Your Daily Phil: Security and diversity at High Holiday services + a new Sephardic fellowship
Good Tuesday morning!
In today’s Your Daily Phil, we cover how Jewish movements are addressing the potential tension between synagogue security and welcoming diverse congregants during the High Holidays, and share some results from a recent survey on philanthropy. Below, we report on a new fellowship for Sephardic leaders.
The Sephardic Leadership Institute (SLI) has launched the first national cohort of its Sephardic Leaders Fellowship, a six-month program to help support and build a network of Sephardic and Mizrahi Jewish professionals.
The fellowship will “provide lectures, talks and discussions about issues pertaining to Sephardic, Mizrahi Jews, the Jews in general – but specifically through a Sephardic lens,” Ty Alhadeff, SLI’s director, told eJewishPhilanthropy.
Topics for the fellowship include “Where do Sephardic Jewish Americans fit in Diversity, Equity, and Inclusion (DEI)?” and “Sephardic Jews as an Intersectional Bridge,” as well as antisemitism.
The institute was launched in July with funding from the Jewish Community Response and Impact Fund (JCRIF), a coalition of Jewish funders that came together at the beginning of the pandemic. It is a project of a Bay Area nonprofit called Jews Indigenous to the Middle East and North Africa (JIMENA), which aims to provide education about, and advocate for, Sephardic and Mizrahi Jews. SLI’s focus on DEI comes after JIMENA successfully lobbied for Jews to be included in California’s Ethnic Studies model curriculum, which the state adopted last year.
The fellowship program was piloted last year as a local initiative between JIMENA and the San Francisco Jewish Community Federation to connect Bay Area professionals and increase Middle Eastern and North African representation in Jewish organizations.
Now, Alhadeff hopes that the national scale of the program – with 20 participants across 10 states (and Toronto) – will create stronger educational opportunities for Jewish professionals. For example, Alhadeff points to what participants might learn from his native Seattle, where a Sephardic community has thrived for more than 100 years, about how to represent Middle Eastern and North African Jews in smaller communities.
“It’s been interesting to reach out to people across the country [who] don’t really have the institutional framework, and to see how communities like Seattle might be able to offer guidance,” Alhadeff said.
Read more here.
Jewish movements confront tensions between security and welcoming ahead of High Holidays
How can synagogues both welcome congregants of all backgrounds and keep them secure? Congregations have been asking that question for years, but it’s become especially relevant in the run-up to this year’s High Holiday season, as communities have both experienced a rise in antisemitism and have placed an increased focus on diversity and inclusion, reports eJewishPhilanthropy’s Ben Sales.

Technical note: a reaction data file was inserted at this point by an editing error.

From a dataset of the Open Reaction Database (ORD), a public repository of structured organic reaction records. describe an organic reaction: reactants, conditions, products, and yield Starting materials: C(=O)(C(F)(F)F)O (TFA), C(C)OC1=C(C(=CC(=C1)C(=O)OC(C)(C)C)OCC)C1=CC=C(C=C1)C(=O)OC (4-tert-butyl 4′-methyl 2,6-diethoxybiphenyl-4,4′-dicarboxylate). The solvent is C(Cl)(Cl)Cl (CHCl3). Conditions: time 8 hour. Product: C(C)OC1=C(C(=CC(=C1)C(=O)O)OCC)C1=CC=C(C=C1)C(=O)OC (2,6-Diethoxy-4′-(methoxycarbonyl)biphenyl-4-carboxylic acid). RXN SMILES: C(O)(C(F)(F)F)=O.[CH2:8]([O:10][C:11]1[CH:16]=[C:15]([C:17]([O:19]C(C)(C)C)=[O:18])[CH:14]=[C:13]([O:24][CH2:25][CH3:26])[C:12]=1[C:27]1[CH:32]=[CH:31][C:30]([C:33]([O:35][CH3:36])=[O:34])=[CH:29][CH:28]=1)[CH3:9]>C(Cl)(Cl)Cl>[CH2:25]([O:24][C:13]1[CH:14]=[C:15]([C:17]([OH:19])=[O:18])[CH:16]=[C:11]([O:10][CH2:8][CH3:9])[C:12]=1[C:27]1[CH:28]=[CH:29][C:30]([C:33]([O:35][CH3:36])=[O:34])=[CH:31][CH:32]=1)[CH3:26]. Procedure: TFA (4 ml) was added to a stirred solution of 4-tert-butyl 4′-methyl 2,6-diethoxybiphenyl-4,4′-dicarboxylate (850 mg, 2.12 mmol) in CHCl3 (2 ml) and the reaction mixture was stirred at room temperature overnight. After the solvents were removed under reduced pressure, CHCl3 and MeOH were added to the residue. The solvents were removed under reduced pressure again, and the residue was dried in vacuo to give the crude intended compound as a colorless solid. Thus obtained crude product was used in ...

Making it work: Experts asserted last week that it is possible, if not always easy, to secure synagogues while creating a welcoming atmosphere for the diverse spectrum of American Jews. A webinar convened on Thursday by the Secure Community Network (SCN), which coordinates security for Jewish institutions, included officials who oversee diversity, equity and inclusion efforts at national Jewish organizations and religious movements.
Focusing on behavior: The panelists recommended that security personnel monitor for suspicious behavior, rather than focusing on a person’s appearance or race. And speakers said that those who are tasked with watching an entrance should receive training in both security protocols and recognizing and combating bias. SCN has for years said the key to synagogue security is looking out for behavior, and it advocates against racial profiling.
Power dynamic: “Anybody who’s in a security position, whether they are a uniformed law enforcement officer or a 70-year-old, 5-foot-2 petite white woman who’s an usher, should be aware of the fact that in this moment I need to be self-aware that I have a position of power and authority,” said Gulienne Rollins-Rishon, the United Synagogue of Conservative Judaism’s racial justice specialist. “There is a power dynamic at play that the person in enforcement may not realize is traumatic or triggering.”
MAKE THE OLD NEW AGAIN
A return to ordinary days
“This time of year, as summer turns to fall, I am filled with memories of this season in Israel. I am writing this from my backyard in Milwaukee, Wis., where the earth is fully in bloom from the summer rains. Yet two years ago, I was living in Israel, where this time of year the earth is scorched from the hot Mediterranean summer. I recall that at this time of year, everyone was taking vacation, the morning traffic was much lighter, and any suggestion of a new project or undertaking was met with the response, ‘acharei ha’chagim‘ — after the holidays. It was as if both the land and the people were hibernating from a long hot summer, waiting for the fall rains to wake it up,” writes Rabbi Joshua Herman, senior educator at The iCenter, in an opinion piece for eJewishPhilanthropy.
Rejuvenated: “Then, after Simchat Torah and the end of the holidays of Tishrei, I remember driving to work and the highways would be crowded again. The first rains had fallen and the dry, brown earth was starting to come back to life. It felt as if the land and the people had woken up from their long end-of-summer nap, rejuvenated and ready to begin the new year. Everyone was returning to the daily routine of work and school after weeks of holidays and vacations.”
Renewed: “Renewal is temporary, fleeting, and cyclical, for what is new will eventually become old. Perhaps this is what Kohelet meant when he wrote, ‘Only that shall happen which has happened, only that shall occur which has occurred; there is nothing new beneath the sun!’ (1:9). While the cyclical nature of renewal and rejuvenation filled Kohelet with existential despair, it need not do so for us. Just as every new thing can grow old, any old thing can – with a change in season or a change in mindset – be renewed.”